Though the gaudier fashions seemed to violate Victorian standards of propriety, the social and moral contexts had not embraced modernity in the sense that emerged in the Jazz Age. Women still lacked the political agency and economic clout that twentieth-century women enjoyed, frank expression of female sexuality was still very much taboo, and basic social standards remained in place despite what seemed a minor rebellion. Indeed, women did not challenge the basic assumptions about feminine appearance that made the crinoline necessary.
British historian James Laver writes that “the crinoline was a symbol of the supposed unapproachability of women. The expanded skirt seemed to say: ‘You cannot come near enough to me even to kiss my hand. ’” The changes were primarily on the surface, because the basic roles and assumptions had not changed despite the uproar. Laver claims that the steel crinoline “must have seemed to women an instrument of liberation” because of the comfort it provided.
Unlike heavy petticoats or cumbersome iron crinolines of the past, the lightweight wire contraption let women move their legs more freely and enjoy some degree of comfort while still maintaining proper appearances. Still, hoop skirts of the 1860s and 1870s, which flared out at the waist like bells, became so exaggerated that, Laver maintains that “it was impossible for two women to enter the room together. . . . A woman was now a majestic ship, sailing proudly ahead” of her male companion.
For all the new choices they had, women still lacked the ability to dress practically. Though the hoop skirt’s heyday was relatively brief, its demise did not bring any great changes to women’s clothing, nor did it challenge prevailing assumptions about dress reinforcing gender roles and assumptions. In time, the crinoline became less circular, moving to the rear by the 1870s and ultimately transforming into the bustle, which let dresses fit the front and hips somewhat closely while forming a great bulge (almost a shelf) at the rear.
This development was no great leap forward for Victorian women, because this style required confining, “ferociously tight-laced” corsets (Figure 4) which artificially narrowed the waist, emphasizing the hips in a somewhat more painful way than the crinoline skirt. Though bustles vanished after 1900 with the rise in physical activity among women, such as bicycling and hiking, dresses remained as long and confining as ever, attesting to the persistence of Victorian ideals of modesty, propriety, and gender roles confined to motherhood.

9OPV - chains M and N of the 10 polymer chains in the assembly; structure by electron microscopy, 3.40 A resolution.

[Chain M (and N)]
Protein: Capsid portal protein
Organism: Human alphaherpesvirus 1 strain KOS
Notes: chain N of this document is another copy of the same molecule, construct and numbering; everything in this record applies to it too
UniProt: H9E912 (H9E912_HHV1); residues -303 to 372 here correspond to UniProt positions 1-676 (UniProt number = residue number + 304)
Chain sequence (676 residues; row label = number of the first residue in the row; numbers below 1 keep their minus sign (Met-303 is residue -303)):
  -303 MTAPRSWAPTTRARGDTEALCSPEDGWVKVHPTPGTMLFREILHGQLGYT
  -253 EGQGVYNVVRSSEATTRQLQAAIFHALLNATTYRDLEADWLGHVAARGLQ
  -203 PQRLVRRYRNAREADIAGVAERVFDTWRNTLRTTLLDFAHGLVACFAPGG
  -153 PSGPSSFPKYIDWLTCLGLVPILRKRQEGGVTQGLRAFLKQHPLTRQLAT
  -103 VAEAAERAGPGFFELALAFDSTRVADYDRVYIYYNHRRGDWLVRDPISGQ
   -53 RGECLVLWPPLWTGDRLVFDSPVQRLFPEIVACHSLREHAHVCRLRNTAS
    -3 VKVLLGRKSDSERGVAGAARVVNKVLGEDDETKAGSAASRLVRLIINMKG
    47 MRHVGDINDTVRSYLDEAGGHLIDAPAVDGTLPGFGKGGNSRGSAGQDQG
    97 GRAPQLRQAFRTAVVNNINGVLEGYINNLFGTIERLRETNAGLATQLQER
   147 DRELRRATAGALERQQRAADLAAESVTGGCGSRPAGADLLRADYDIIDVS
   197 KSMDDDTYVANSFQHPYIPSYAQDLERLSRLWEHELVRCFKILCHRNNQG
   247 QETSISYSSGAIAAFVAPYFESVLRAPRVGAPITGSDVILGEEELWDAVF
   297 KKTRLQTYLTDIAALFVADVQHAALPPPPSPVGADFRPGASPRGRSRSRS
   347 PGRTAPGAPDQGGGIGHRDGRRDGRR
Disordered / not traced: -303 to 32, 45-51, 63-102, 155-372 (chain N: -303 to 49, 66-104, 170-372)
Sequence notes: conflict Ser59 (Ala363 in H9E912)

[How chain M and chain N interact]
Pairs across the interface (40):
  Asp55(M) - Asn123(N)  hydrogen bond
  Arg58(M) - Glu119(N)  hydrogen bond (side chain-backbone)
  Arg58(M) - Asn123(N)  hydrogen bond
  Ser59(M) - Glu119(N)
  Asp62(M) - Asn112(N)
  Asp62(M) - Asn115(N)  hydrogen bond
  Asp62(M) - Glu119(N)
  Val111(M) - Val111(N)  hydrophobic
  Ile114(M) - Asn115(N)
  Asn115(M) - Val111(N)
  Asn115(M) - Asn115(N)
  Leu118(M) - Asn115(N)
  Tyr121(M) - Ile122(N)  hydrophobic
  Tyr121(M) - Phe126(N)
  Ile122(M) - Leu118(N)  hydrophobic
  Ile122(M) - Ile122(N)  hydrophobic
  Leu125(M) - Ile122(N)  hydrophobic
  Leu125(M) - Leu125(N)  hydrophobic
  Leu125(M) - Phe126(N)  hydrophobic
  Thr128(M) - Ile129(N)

While Victorian fashions evolved somewhat but retained their emphasis on presenting a distinctly female but not sexual image, women’s fashions of the 1920s presented a more obvious kind of liberation based on newly-revised assumptions about women’s roles. Indeed, the social, political, and cultural contexts of the 1920s offered women new and vastly broader horizons, including the right to vote and greater economic and educational opportunities in education and the workplace.
In addition, numerous cultural and intellectual trends had converged by 1920, including challenges to the religious dogmas by which many Victorians on both sides of the Atlantic had lived, and the rise of modern psychology, which removed sexuality from its formerly taboo status and viewed it without moral taint. The result was a society in which once-rigid gender roles were gradually relaxed (though emphatically not eliminated), and liberation for women meant significantly more than simply the ability to choose different clothing styles.
As a result, British and American culture in the 1920s had entered a phase of modernity that embodied moral and sexual freedom; where women’s fashions a half-century earlier were liberating because they offered slightly more comfort and choice, Jazz Age fashions facilitated a more extroverted sexual style. While the Victorian Era saw the rise of mass clothing production, the new array of choices did not include challenges to dominant assumptions about women’s roles. By the 1920s, however, women were far less confined to roles as demure, compliant wives and mothers.
Where Victorian style emphasized a demure vision of femininity following proscribed roles based on duty, propriety, and motherhood (as seen in dresses that emphasized broad hips and enhanced bosoms but also covered women almost completely), Jazz Age dresses were far from matronly; instead, they emphasized youth, even girlishness. They were generally short, ending anywhere from the knee to midway between the knee and ankle, and generally straight, de-emphasizing both bust and hips, resulting in a straight, somewhat adolescent figure.
British fashion scholar Elizabeth Ewing writes that “a perfectly straight figure, without a hint of curve, became the ideal. The waist disappeared and . . . [the] brassiere reversed its role of booster and became a flattener. ” In addition, Ewing quotes the Duchess of Westminster, who claims that “throughout the twenties bosoms and hips were definitely out. A lovely figure meant a perfectly straight figure and the slightest suggestion of a curve was scorned as fat. ”